{Germany} Käthe Kollwitz Museum

July 28, 2014

Germany

Last week, I joined my friend Diane – founder of the successful We Are Museums conference – on her museum crawl through Berlin, to visit the Käthe Kollwitz Museum.

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Käthe Kollwitz (1867-1945) was a German painter and sculptor, with much of her work focusing on the tragedy of war, personally affected by it as she was through the death of her son who fell in Flanders in 1914. The museum in Berlin, where Kollwitz spent over 50 years of her life, opened in 1986 and is one of two museums in Germany – the other being in Cologne – dedicated solely to her work.

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Alongside the permanent collection of around 200 drawings and graphic works, the Käthe Kollwitz Museum also hosts a programme of special exhibitions twice a year, focusing on related artists or themes. These usually take up just one or two floors, with the remaining floors dedicated to Kollwitz’s work. However, mark the 100 years since the outbreak of World War I, the current special exhibition takes up all four floors of the museum.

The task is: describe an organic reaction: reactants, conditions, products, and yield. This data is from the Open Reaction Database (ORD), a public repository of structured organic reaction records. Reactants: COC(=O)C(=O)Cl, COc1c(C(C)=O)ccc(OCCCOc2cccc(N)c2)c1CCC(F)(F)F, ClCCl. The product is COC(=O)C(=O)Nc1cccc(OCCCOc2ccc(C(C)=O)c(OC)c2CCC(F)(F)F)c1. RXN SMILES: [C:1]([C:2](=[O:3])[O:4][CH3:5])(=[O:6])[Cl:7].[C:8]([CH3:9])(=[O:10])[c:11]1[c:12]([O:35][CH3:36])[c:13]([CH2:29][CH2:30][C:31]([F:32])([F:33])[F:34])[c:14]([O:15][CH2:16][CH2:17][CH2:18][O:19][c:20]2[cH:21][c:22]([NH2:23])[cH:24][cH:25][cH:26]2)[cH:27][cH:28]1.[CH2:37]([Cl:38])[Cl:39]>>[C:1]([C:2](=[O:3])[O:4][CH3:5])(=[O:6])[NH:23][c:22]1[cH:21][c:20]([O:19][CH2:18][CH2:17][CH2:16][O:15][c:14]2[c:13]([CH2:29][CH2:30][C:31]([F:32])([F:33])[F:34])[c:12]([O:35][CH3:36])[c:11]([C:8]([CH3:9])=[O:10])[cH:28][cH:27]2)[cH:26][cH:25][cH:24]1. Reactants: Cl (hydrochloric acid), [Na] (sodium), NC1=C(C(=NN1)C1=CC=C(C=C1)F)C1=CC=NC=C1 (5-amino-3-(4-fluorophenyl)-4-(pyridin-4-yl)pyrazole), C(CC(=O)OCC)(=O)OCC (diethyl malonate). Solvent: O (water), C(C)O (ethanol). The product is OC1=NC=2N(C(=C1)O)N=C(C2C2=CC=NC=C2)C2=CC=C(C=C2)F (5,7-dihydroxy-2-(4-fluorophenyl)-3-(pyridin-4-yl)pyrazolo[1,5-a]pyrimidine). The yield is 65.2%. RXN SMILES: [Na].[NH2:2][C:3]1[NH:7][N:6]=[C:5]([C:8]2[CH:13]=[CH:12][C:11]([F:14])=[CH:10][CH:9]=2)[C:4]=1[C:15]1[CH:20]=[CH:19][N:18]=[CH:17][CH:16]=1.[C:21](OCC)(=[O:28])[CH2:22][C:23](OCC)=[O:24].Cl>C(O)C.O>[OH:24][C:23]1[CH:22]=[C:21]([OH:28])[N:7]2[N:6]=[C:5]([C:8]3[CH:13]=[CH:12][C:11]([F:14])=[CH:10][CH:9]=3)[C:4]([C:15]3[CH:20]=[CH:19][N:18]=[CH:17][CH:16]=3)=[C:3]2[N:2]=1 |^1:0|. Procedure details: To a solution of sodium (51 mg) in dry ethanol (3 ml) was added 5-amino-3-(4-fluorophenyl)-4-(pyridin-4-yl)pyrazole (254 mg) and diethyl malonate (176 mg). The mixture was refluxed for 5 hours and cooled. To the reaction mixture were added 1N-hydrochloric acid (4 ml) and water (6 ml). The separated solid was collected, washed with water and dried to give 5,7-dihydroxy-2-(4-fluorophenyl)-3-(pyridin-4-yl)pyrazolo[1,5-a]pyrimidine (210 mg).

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Warning and Temptation – The pictorial worlds of war of Käthe Kollwitz and Kata Legrady 1914 – 2014 juxtaposes Kollwitz’s works with those of contemporary Hungarian artist Legrady to initiate a dialogue  on the bitter realities of war. The exhibition runs until early November, after which there will be new presentation of the permanent collection, some of which is currently in storage.

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There is also a small garden round the back of the museum with several sculptures, and right next door is the Literaturhaus, also with a beautiful garden, which houses a café, bookshop, literary events and special exhibitions.

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The Käthe Kollwith Museum Berlin is open daily from 11am to 6pm. Admission is 6 Euro, with concessions available and free entry for ICOM members. Check the museum website for up-to-date details before visiting.

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  1. Discovering Berlin: Käthe Kollwitz Museum | The Ex-Expat - October 23, 2014

    […] You can find a full review, alongside more photos, over on Museum Diary. […]

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